4. Nearest available police or military forces, and who shall be notified, when, by whom, and how. Nearest available medical and hospital service, ambulances, etc.

Section Two—Information Each Chief Should Have Relative To His Calling For Help and His Ability To Utilize Such Aid.

  1. Knowledge of all actual and potential hazards in his Community that may create an emergency requiring assistance. Knowledge of his Department’s ability— or lack of it—to cope with any and all such emergencies,
    1. It is recommended that each Chief chart, or blue-print all special hazards, each chart indicating location of same, all nearby (available) hydrants, or other water supplies, location of local apparatus, and intended location of incoming apparatus, etc. Note: The blue-prints used by the Larchmont Fire Department suggest the method that may be followed.
  2. Determination of proper authority for calling aid:
    1. This authority cannot be left to chance, or any one person. Proper delegation of authority is necessary, with knowledge of the Code Word.
  3. Complete detailed knowledge of the Department under his command:
    1. Apparatus; b—’Equipment: c—Personnel; d—Water Supply, Mean and Maximum fall Seasons): e— Police Protection: f—Hospital, Medical, Ambulance, Red Cross Service; g—Gas and Electric Service.
  4. Determination of proper authority for directing and placing incoming aid, and delegation of that authority:
    1. Recommended that on all “Full” Alarms, and particularly in the event of serious fires, or emergencies where aid may be required, a man, or men, vested with proper authority, be located at Fire Headquarters for Police Headquarters, if alarms are transmitted therefrom) ready to transmit calls for aid upon direction, and ready to meet incoming apparatus and direct it to its proper station, in accordance with Paragraph 1 (a) above.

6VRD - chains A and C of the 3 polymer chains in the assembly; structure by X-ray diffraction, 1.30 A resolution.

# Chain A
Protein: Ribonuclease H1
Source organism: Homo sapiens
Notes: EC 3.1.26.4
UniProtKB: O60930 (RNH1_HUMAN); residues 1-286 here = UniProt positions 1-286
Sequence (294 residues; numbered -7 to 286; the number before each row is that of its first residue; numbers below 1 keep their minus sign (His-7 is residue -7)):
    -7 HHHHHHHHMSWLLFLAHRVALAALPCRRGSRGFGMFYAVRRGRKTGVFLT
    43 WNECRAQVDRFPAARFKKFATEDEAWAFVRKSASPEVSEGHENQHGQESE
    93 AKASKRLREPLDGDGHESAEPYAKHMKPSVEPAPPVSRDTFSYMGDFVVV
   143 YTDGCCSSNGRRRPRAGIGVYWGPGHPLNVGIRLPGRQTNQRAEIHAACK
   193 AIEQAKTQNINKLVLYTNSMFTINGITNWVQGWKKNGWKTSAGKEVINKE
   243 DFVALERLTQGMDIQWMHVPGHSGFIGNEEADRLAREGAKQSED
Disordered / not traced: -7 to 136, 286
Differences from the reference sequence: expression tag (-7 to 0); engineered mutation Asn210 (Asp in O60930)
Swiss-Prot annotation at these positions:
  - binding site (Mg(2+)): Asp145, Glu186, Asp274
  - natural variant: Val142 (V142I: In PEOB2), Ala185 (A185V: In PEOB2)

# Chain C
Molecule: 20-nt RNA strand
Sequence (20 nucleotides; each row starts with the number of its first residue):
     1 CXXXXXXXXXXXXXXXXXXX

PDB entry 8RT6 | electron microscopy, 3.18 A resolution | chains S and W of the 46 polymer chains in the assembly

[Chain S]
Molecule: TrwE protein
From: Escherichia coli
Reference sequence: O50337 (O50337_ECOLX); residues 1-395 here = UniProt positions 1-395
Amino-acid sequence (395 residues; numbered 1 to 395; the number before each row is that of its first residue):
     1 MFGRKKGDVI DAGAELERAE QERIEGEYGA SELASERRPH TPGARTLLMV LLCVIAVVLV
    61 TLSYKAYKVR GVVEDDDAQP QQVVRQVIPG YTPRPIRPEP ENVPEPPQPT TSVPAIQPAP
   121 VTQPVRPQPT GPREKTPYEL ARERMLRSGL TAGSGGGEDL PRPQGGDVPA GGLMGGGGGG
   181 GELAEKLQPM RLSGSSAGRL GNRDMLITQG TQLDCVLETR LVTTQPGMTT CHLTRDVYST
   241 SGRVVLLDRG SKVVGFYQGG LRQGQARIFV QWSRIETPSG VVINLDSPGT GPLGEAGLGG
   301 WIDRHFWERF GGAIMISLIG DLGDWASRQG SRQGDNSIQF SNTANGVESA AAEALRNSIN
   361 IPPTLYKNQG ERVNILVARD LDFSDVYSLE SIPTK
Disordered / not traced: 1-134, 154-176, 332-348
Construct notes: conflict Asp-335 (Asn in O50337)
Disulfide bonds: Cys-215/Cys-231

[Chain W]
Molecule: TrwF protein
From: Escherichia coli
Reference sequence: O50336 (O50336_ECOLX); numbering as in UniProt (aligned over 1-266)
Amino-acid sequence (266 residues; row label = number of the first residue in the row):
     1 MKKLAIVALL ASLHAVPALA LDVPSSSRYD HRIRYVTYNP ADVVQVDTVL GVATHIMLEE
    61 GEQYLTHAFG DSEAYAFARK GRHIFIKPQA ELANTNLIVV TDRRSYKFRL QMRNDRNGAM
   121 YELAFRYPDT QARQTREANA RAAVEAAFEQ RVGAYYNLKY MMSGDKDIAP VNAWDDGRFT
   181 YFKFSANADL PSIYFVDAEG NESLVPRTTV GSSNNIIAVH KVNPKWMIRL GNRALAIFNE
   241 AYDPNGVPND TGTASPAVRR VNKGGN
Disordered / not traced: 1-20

Kenfucky Section Adopts a Move-Up Schedule

A similar movement to that referred to in the foregoing description has been taking place in the state of Kentucky. The following is a resume of the plan adopted in the latter state:

The Fire Departments of Northern Kentucky, comprising the counties of Kenton and Campbell in that state, have adopted a Move-up Schedule which provides for the coverup movement of apparatus in case of a second alarm. Under the name of each town, is listed the name of the assisting department and the apparatus that are to be sent. Also, in the same listing is named the department which is to participate in the move-up, the apparatus to be moved and the name of the town to which it is to be sent to cover up. For instance:

Erlanger and other Elsmere Company to remain in own quarters as stand-by in case of another fire in either S. Ft. Mitchell or their own cities

Three special first alarm movements are provided for. In two cases these are at South Fort Mitchell—respectively St. John’s Orphanage and the Villa Madonna; and in the third, Speer’s Hospital. In these instances, the call is to be treated as a second alarm, “due to the lives and property at stake.”

There are six departments listed under Kenton County and six under Campbell County. Any additional companies not provided for in the move-up plan are to be classed as special.

Rules and Regulations Governing Operations

The Rules and Regulations covering the operation of the Northern Kentucky Fire Departments’ move-up schedule are as follows:

  1. Covington, Ky., Fire Headquarters shall be considered as the Fire Tower or Clearing House for all second alarm fires in Northern Kentucky.
  2. Move-ups shall be made by any department in Northern Kentucky, as per schedule, at the request of the Operator at the Covington Fire Tower without question.
  3. The Chief of the Fire Department of the city in which the second alarm fire occurs shall be commanding officer at the fire.
  4. In requesting any fire to be made a two-alarm fire, the Chief of the department making the request shall call the Covington Fire Tower, give his name, and the location of the fire, or have one of his men or some responsible person make the call and state that they are calling for him.
  5. Any equipment that is needed beyond that which is regularly scheduled as (for use at) a second alarm fire shall be requested through the Covington Fire Tower, which will, in turn, dispatch whatever equipment is available.
  6. This schedule shall be subject to change whenever it is deemed necessary by orders of the Association.